As the rest of the group enjoyed their first beer of the day, we decided to venture off to the far side of the park. One end of the park has a pretty large pond and the walkway loops around it. At the end of the loop are some kids rides, highlighted by the cute little mouse ride where we saw kids riding in the not-in-America position (aka sitting on the back of the car with their feet on the seat while enjoying an ice cream cone). But there was one adult ride down there and one that could genuinely be dangerous after beers, an alpine slide.
Earlier this summer, I rode my first alpine slide at Attitash. I really enjoyed the ride, but I definitely rode it with training wheels and exercised discretion around almost all of the turns. On Attitash's, there were several steep drops that were seemingly engineered for stupid decisions. Accidents on that thing are common bedside stories in New England. Give me a mountain coaster and I'll ignore the brake like Massachusetts drivers ignore the speed limit. But when it's possible to fly off the course, I am careful. I started with that tentative approach on Twinbob Rodelbahn, but about 1/3 of the way down I realized the downward angle was so slight that I couldn't possibly fly off the course. My hubris was rewarded as I sped (though that's an overstatement) the rest of the way down. Honestly it was ok, but I found this one a little too tame and significantly shorter than Attitash's. 5 out of 10
After burning the good chunk of the day on non-coasters, we figured we should start racking up the credits. The first one we hit was the custom Zierer Tivoli, Achterbahn (aka Roller Coaster in German). There were no real drops, but the ride had the obligatory super long train so the helixes generated decent speed in the back. The best part of the ride was how it interacted with the nearby trees. It was definitely better than most junior coasters, but just an ok ride overall. 5 out of 10
On the way, we passed the park's flume and since it was a walk-on, we gave it a whirl. While Oktoberfest had the unique traveling flume, Whitewater Ride had the standard portable flume layout. The drops were just ok, but what made the flume slightly better than usual was the little landscaping and theming around the ride. While a standard layout, it's built on a hill and the first turn actually had some hidden theming. I guess it's obligatory for all German flumes to have at least one random show scene. 5 out of 10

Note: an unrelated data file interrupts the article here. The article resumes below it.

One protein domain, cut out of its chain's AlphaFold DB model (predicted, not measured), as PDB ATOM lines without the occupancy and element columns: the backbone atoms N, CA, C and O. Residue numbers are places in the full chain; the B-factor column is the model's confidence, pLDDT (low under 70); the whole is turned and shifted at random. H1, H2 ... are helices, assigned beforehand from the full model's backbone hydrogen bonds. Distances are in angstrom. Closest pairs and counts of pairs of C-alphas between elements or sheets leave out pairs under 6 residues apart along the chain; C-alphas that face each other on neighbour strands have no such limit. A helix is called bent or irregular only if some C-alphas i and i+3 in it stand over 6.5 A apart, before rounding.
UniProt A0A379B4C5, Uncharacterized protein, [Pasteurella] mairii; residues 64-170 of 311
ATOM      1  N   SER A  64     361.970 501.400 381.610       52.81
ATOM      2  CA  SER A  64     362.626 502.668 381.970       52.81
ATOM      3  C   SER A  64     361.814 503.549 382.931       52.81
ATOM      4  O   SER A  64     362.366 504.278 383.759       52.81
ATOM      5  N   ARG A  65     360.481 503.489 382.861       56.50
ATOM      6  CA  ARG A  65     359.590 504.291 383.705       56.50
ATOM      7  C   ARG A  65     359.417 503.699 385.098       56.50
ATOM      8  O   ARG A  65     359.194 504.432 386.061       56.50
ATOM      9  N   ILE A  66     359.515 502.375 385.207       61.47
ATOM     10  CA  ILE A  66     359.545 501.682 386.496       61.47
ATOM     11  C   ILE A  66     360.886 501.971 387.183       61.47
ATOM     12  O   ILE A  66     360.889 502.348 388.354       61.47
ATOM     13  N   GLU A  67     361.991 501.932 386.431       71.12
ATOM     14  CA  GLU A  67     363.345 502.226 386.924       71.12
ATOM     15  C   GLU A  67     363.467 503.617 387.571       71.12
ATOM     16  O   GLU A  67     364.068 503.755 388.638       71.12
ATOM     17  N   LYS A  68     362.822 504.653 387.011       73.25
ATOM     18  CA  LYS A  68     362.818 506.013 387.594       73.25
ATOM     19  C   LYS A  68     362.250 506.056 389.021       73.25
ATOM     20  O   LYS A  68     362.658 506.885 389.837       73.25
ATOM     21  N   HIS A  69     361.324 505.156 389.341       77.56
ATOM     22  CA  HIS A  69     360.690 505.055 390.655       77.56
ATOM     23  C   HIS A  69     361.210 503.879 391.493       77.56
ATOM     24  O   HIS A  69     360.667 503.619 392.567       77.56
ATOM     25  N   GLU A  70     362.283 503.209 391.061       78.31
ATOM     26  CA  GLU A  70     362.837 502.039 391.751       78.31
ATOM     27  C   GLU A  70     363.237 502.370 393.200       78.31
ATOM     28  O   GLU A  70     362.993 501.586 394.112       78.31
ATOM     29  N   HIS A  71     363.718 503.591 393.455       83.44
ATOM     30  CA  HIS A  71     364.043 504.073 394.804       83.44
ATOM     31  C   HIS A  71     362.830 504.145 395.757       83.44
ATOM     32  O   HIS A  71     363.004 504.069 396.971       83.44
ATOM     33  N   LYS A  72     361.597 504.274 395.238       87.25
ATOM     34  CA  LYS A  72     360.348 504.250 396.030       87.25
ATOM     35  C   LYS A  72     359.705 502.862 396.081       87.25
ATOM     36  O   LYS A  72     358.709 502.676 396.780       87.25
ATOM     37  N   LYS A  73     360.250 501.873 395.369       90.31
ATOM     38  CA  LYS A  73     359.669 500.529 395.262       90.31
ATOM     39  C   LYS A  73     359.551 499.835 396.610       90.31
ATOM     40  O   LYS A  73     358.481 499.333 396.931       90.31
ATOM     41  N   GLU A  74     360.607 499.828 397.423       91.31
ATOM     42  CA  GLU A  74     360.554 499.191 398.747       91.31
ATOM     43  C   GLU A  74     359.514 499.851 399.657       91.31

Continuing the theme of the day, we again got distracted on our way to the credits and made our stop at the slide. Usually slides are relatively tame affairs unless they have been throughly waxed and can give some air. This slide was different. I honestly think this slide would never have to be waxed and it would still give a crazy ride. Called the Steep Slide, it's appropriately named. I don't know what the angle of descent was, but I can confidently say it was steeper than most coasters and was on par with a speed slide. Because of the tight radius at the start of the slide, you're guaranteed to get some frightening airtime. The whole experience isn't more than 3-4 seconds, but it's a rush. 10 out of 10
We then went into credit whore mode since we had less than an hour left. Next to the death-defying slide was Froschbahn (aka the Frog Ride). Also a Zierer, this one was far less respectable than the larger one across the park. Like most rides at the park, it looked great and the layout was well-hidden. The latter was a plus so no one (hopefully) saw us riding this credit. 2 out of 10